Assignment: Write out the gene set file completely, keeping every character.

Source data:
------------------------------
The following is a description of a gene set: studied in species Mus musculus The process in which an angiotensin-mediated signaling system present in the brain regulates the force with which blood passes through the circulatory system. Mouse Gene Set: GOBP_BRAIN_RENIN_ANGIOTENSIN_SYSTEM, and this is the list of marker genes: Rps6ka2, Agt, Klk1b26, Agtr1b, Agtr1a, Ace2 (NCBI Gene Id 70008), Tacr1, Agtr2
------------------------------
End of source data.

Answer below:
The following is a description of a gene set: studied in species Mus musculus The process in which an angiotensin-mediated signaling system present in the brain regulates the force with which blood passes through the circulatory system. Mouse Gene Set: GOBP_BRAIN_RENIN_ANGIOTENSIN_SYSTEM, and this is the list of marker genes: Rps6ka2, Agt, Klk1b26, Agtr1b, Agtr1a, Ace2 (NCBI Gene Id 70008), Tacr1, Agtr2